Roots, rock, reggae

By Aric Queen (City Weekend)
Updated: 2007-03-14 10:31

It was bound to happen; the question is why it took longer to start than some of the other musical genres that have saturated China's eastern cities. Granted, rock will always equal cool, electronic will always sell and jazz will always be sophisticated, but in a place so rich in communal gatherings, not to mention knee-deep in folk tales, why has reggae taken so long to catch on? Scratch those dreads no more¡ªit's happening with the arrival of three time Grammy winner Ziggy Marley in March, and it's bound to be the first of many "buck ups."

"[China has a] rich culture, great history. It is a great historical country to mankind. China is relevant to the history of human beings. I am honored," says Marley of his upcoming shows in Beijing and Shanghai. Marley's appearance comes on the heels of Roger Waters as the first big acts of 2007, but how will the P.R.C. react to Jamaica's most popular music? "Looking at Japan and how it's caught on to reggae with their own Japanese reggae artists, China is definitely next on the list of reggae's Asian circuit," says MC Mojo, a Shanghai performer and one of the forces behind the popular "Back to the Roots" series. "You can even listen to ads on the radio with tropical West Indian sounding melodies and beats." Which brings up another major catalyst for the Jamaican movement here¡ªthe love of all things "urban," meaning that teenagers trading their "NY" cap for a multicolored "Rasta knit" might not be that far away. 

Any look at this addictive sound will always conjure up two artists: The first being the obvious, the original Rasta man Bob Marley. When asked about the legacy of his father, Marley hopes people will "remember him as a messenger of creation who came to enlighten people and spread positive vibration." The second great reggae master who comes to mind is Jimmy Cliff, who penned it all best in "Reggae Nights" with this: "There'll be people comin' from the north and south and east and west, so you better look your best, man. Now, lightning' strikes at eight, so you better not be late for this rub-a-dubbin', rockin', jammin', fun, fun, lovin', yeah." And next month, we'll be able to watch a legend in his own right perform (the second Ziggy Marley show for this writer, who after seeing him headline "Sunsplash '91" in Jamaica at the age of 14, sought out the only establishment in Texas that would allow a skinny white kid to get "nappy dreads"). "Pay attention to Santa Davis, our drummer, and Sticky Thompson, on percussion, these are two legendary Jamaican musicians," says Marley of his band.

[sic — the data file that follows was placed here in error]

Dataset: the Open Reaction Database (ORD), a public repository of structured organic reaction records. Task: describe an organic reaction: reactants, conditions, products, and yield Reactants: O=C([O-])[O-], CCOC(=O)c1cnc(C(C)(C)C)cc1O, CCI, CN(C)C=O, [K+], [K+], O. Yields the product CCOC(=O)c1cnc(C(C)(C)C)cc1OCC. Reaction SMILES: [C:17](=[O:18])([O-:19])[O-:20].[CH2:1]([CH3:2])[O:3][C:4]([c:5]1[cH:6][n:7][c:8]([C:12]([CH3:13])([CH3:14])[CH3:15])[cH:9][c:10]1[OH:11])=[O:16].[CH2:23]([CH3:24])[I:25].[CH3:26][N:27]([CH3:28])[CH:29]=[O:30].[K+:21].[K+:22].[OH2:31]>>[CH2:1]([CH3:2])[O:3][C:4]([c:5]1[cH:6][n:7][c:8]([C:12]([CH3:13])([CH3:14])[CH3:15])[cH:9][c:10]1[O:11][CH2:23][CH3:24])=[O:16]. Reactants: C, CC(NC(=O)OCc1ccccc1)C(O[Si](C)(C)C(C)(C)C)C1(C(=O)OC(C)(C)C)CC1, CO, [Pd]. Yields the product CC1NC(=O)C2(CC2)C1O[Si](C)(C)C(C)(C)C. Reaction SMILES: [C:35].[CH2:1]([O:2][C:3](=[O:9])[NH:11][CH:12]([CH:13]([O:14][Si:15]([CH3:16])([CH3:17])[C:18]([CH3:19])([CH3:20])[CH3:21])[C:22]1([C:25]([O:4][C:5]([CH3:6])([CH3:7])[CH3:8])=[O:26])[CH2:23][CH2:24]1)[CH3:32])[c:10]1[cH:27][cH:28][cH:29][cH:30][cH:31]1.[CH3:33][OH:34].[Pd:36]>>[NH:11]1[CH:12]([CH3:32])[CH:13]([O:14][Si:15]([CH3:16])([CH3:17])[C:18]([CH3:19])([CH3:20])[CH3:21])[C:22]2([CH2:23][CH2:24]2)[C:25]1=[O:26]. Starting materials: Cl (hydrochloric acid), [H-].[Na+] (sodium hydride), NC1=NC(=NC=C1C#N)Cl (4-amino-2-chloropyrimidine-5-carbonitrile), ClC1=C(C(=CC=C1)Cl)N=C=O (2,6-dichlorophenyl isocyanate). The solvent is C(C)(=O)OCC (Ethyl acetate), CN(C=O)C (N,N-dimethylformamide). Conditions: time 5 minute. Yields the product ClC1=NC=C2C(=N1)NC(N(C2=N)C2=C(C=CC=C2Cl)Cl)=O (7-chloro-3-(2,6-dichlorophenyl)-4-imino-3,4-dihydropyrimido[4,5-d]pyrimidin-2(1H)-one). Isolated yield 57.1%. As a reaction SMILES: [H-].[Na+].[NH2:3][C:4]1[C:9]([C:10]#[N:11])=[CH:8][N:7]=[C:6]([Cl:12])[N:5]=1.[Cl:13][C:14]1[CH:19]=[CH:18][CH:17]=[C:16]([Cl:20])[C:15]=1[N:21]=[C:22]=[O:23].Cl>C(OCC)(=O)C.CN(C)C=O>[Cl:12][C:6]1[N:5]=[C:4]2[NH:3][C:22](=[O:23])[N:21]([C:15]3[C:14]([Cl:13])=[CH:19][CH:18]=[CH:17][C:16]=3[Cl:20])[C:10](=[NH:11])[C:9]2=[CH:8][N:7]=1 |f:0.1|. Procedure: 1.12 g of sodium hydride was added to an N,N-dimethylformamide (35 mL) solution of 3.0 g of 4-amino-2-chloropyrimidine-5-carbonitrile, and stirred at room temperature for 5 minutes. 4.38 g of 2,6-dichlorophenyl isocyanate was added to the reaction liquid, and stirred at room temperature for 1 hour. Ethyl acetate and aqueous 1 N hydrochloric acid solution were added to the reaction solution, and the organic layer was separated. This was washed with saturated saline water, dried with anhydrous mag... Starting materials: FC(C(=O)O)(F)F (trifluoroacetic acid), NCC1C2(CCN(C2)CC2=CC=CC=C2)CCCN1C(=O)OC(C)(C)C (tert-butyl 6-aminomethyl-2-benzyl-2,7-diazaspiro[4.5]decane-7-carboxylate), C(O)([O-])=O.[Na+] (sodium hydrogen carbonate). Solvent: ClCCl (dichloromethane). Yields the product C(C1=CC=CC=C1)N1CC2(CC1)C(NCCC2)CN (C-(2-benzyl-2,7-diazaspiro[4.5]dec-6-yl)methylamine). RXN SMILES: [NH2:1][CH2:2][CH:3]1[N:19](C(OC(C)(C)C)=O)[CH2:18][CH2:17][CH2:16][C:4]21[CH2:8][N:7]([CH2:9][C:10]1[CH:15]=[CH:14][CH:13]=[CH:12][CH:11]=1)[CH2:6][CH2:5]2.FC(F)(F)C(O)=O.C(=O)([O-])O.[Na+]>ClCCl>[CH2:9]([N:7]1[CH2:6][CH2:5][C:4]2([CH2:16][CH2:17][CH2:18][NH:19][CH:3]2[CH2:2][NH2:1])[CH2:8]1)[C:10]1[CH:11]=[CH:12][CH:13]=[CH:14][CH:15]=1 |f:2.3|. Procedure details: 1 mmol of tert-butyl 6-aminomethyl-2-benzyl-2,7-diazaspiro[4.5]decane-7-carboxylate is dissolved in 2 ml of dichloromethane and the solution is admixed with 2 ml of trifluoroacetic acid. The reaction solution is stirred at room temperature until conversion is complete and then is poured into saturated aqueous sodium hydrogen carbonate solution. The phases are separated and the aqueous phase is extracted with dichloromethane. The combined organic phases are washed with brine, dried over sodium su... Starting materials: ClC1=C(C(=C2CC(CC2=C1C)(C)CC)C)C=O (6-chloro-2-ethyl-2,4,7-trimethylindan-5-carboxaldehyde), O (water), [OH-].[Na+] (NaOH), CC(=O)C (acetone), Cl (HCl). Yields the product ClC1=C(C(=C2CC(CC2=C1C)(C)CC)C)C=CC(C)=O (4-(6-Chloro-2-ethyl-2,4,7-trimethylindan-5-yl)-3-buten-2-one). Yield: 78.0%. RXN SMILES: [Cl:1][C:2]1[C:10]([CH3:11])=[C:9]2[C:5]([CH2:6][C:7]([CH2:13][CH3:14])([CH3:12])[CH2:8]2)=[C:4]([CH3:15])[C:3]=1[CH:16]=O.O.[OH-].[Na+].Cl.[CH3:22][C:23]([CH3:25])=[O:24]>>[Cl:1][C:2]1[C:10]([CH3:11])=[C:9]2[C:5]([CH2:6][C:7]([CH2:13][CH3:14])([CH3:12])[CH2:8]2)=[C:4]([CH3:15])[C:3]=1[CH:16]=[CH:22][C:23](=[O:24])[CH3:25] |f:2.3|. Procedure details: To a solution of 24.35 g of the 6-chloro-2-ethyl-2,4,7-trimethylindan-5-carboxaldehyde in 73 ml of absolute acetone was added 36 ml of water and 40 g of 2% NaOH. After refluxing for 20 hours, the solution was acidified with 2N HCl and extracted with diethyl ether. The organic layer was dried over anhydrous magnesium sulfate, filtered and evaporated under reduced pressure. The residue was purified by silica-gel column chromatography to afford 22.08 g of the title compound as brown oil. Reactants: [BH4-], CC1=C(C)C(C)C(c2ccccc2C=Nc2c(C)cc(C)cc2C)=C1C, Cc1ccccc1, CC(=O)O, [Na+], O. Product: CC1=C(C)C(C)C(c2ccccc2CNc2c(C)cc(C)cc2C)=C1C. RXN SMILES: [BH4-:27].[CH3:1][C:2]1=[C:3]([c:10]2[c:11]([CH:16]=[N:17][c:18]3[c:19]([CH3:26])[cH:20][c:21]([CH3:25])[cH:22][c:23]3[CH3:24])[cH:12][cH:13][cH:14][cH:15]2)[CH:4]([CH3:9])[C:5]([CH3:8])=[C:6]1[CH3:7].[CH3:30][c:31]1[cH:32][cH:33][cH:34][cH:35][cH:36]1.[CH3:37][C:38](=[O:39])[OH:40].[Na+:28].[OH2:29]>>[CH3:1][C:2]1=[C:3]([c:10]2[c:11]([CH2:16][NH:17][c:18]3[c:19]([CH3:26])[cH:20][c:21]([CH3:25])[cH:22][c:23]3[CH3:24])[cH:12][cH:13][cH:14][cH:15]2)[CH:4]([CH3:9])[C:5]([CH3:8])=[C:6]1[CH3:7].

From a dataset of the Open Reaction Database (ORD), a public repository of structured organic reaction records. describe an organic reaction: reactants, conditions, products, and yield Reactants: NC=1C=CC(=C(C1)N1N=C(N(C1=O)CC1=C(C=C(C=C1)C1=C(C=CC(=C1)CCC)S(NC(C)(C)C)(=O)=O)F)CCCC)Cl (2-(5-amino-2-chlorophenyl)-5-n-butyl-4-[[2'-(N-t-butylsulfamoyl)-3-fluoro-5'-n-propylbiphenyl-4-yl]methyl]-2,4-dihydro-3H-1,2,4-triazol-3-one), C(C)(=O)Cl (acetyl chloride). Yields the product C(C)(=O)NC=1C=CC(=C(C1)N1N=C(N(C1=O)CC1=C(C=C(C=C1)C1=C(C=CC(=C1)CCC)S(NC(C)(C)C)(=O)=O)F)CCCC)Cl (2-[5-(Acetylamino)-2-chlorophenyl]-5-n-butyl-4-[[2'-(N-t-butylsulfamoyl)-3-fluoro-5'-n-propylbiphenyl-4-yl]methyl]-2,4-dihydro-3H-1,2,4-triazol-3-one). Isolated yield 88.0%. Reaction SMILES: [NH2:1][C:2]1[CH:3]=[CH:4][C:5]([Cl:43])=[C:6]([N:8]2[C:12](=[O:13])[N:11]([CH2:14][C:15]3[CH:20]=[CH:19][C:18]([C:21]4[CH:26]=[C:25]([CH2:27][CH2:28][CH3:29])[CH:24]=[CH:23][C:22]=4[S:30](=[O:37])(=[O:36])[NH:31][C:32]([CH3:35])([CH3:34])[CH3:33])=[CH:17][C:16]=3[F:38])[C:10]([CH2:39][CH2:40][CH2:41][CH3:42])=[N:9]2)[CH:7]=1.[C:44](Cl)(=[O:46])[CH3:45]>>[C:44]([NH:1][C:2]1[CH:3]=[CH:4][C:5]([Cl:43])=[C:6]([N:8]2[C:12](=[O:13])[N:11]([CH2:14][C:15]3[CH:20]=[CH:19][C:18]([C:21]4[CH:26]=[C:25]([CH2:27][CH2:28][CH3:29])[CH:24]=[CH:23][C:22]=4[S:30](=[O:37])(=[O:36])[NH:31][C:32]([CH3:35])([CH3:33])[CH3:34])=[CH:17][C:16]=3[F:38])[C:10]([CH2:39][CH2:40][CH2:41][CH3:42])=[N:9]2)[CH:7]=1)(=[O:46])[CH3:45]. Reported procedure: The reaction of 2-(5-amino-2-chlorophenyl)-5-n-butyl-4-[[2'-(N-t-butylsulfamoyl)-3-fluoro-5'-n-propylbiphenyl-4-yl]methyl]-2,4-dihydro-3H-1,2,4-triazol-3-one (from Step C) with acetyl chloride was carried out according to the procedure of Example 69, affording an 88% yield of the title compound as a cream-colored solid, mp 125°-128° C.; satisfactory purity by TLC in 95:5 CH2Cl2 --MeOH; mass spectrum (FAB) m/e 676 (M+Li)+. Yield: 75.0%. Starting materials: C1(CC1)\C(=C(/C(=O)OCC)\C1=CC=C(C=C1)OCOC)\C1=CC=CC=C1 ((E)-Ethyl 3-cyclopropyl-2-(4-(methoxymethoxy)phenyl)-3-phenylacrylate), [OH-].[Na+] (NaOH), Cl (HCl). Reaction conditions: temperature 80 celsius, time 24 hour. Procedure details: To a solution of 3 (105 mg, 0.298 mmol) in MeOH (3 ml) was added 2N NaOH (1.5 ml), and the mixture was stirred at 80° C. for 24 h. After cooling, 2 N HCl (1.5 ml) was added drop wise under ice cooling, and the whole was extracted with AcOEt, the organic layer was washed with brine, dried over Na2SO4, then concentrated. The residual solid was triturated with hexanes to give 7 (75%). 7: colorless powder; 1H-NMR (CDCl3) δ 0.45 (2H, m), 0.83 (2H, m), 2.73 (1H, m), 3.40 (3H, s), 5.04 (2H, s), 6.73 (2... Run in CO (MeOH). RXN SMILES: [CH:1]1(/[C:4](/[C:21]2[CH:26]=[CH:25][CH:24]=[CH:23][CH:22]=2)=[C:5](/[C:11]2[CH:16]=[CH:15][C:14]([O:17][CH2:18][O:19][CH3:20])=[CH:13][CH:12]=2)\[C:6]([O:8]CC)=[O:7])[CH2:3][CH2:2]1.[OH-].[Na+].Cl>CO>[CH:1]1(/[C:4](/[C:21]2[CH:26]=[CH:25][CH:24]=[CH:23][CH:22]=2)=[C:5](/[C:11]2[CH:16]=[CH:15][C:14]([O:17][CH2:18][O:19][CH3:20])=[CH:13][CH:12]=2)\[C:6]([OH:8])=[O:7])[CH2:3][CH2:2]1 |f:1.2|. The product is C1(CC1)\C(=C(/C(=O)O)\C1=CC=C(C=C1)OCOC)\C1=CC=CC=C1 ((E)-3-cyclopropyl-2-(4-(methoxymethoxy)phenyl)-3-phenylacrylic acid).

But how is reggae, in its infancy, being accepted to date in China? "It is still a small scene," says Beijing based DJ Mael, who's been spinning dub reggae in all of China's major cities for the past few years, "with not much support yet. Aside from the hype coming from young, cool cats, reggae is still a respected musical genre." The question remains though: What happens after Marley's final steel drum has been packed away? Will the Kingston sound resound in the Middle Kingdom? "The vibe is here and I think with better communication and more regular major events the scene could grow real fast," says DJ Mael.

Being on the cusp of something new is the most exciting draw, and with the initial movement of one of the world's most highly embraced musical genres into China, we're all in for a ride; in other words, "people get ready."

Ziggy Marley Shanghai Concert
Date/Time: 7:30pm, March 27
Location: Yun Feng Theatre, No. 1700 Beijing Xilu 
Ticket Price (RMB): 480, 380, 280
Booking Hotline: 021-62172426/62173055